It's not always in galleries that you'll find a city's best art - sometimes you need look no further than the street, writes Lin Sampson
It started on Facebook. A friend wrote that he had encountered the "sculptor/woodcarver" at the corner in Vredehoek where he hangs out. I answered, perhaps provocatively, "I think calling him a sculptor/woodcarver is a step too far, even for a lefty."
This man, who I had often seen and thought crazy, as he chopped at wood with a blunt kitchen knife, turned out to have admirers.
I was thrown some major shade by the prickly and pretentious. "What would you prefer to call him, Lin?" was one response. "When was sanity a prerequisite for creative work?"
And then the voice of sanity did indeed surface. Margie Blake: "I've bought his work a few times. He is psychologically ill, but works persistently to support himself and express his creativity. His work is wonderful - it just sells so fast you have to be in the right place at the right time to buy it. I've had conversations with him and found him lovable..."
I decide to investigate. He is a familiar sight as he diligently chops wood; his cascade of braids shaking like a mop. He is always attached to a trolley piled high with pieces of scrap, old wood, metal offcuts, a broken watering can and Hello! magazines that he uses as reference.
It is true he is lovable and friendly and even trendy, dressed in cast-off Gap items. He says his name is Yeltsin, "Russian, Russian." He arranges and rearranges the white stones that mark his spot as if he is flumping up the cushions in his sitting room. He writes his name in my book in impeccable print.
A speech impediment makes him difficult to understand. It is as if he has been hurt into making art. He laughs often, throwing his head about. Once a large moth flew from his cascade of locks.
Corporate Goths lean out of cars with velvety upholstery and shout, "Hullo Michael/John/Peter." He is a man of many monikers.
He speaks in triplicate.
"Free State, Free State, Free State," he says when asked where he comes from. He has his latest bit of sculpture, not yet finished. It might be a bird or maybe an aeroplane. "Bird," he says, "bird, bird." Each word he pronounces as if it has an exclamation mark.
He does not talk about money but asked the price of a piece, he says, "Seven, seven, seven."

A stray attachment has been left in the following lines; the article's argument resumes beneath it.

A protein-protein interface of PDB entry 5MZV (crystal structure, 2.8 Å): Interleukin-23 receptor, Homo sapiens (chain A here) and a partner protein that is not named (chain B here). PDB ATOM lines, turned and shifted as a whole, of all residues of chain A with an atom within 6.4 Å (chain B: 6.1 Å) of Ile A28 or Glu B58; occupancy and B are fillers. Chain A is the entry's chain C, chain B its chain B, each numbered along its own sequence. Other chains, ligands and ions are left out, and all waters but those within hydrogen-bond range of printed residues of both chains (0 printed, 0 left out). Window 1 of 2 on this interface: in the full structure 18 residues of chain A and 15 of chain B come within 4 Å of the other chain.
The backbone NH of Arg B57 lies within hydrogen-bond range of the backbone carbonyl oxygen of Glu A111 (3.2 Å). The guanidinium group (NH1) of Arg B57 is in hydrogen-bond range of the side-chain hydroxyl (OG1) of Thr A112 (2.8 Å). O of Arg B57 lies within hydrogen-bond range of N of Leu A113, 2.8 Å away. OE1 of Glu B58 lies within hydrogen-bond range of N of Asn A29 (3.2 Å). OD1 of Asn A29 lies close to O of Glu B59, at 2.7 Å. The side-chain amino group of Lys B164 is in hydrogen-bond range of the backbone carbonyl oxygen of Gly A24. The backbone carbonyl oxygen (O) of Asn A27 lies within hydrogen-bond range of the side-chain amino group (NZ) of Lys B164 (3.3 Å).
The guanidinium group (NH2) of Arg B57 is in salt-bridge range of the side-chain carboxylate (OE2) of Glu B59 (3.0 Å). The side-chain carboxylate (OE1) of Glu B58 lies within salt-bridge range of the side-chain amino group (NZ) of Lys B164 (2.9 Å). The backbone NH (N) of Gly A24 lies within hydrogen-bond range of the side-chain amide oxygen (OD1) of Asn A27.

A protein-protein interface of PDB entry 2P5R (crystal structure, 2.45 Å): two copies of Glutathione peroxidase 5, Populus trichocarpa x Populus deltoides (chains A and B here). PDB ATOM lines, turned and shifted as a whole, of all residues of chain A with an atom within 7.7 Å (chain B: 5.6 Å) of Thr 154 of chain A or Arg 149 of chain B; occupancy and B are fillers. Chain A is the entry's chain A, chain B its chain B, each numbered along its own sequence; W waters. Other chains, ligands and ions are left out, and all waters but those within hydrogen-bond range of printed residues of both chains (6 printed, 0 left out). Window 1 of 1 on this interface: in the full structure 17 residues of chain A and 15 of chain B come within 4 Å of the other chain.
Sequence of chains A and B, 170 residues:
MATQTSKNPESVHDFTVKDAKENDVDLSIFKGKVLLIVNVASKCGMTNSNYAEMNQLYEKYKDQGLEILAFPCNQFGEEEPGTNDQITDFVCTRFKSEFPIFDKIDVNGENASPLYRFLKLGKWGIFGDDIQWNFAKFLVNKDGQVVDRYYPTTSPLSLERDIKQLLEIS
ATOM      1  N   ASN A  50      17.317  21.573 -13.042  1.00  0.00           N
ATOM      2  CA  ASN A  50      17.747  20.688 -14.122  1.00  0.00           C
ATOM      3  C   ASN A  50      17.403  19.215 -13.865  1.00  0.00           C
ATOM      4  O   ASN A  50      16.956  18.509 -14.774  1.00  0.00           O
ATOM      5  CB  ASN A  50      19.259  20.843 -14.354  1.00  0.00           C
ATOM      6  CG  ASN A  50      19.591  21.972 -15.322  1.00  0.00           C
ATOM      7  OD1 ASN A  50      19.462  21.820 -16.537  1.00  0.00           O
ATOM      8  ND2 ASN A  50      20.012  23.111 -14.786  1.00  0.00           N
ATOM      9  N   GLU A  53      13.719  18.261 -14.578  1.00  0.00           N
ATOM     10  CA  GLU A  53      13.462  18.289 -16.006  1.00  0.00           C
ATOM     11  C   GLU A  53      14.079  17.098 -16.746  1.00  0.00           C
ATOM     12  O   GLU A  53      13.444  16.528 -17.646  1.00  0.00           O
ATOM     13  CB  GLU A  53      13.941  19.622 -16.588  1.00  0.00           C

Sometimes people steal his work which he leaves on the side of the road when he sleeps on the verge wrapped in plastic. Once the wings of his prized eagle got torn by the wind.
Peter in Kloof Street is also trying his hand at painting. Peter is a more roughly hewn character than Yeltsin, who has a gentle soul.
I have seen him so many times in the street, like a bull, kicking up dust, rude and destructive, a smashed-up spliff lying on the ground.
He is bolshie and fond of hats; on wintry days he dons a knitted cap with ears. Sober or drunk, he is someone who can't be ignored and his apocalyptic presence often causes the street to erupt.
"When there's a police car in the street," says a stroller, "I know it is Peter." Before he stopped drinking he kept a store of wine in a manhole and there were petitions by residents to have him removed. Now he keeps on the sunny side of the law.
He has been on the streets for more than five years and can be as direct as the midday sun. "I have lived like a donkey," he says. "People do not know the badness of this animal life."
Homelessness requires thinking on your feet. "You see this cardboard box," he indicates, "this can be a bed, a stool, it is for use. I sleep on stones. One old cardboard box for me is alles, everything."
Peter, who until recently was a member of the pre-criminal classes, has cleaned up his act. The word has spread on Upper Kloof that "Peter no longer drinks". It is a miracle.
"When I find painting I no longer want to drink," he says. He prefers to draw small figures, most of them on skateboards. "It is what I see in the street. They are buzzing along, buzzing, like bees, some electric."
He has a new-found respect from the other homeless who live across the road, which acts as a boundary. "The man makes work," one said. "He is an artist."
So from bare beginnings, gold thread is spun from straw, with apologies to Marianne Moore.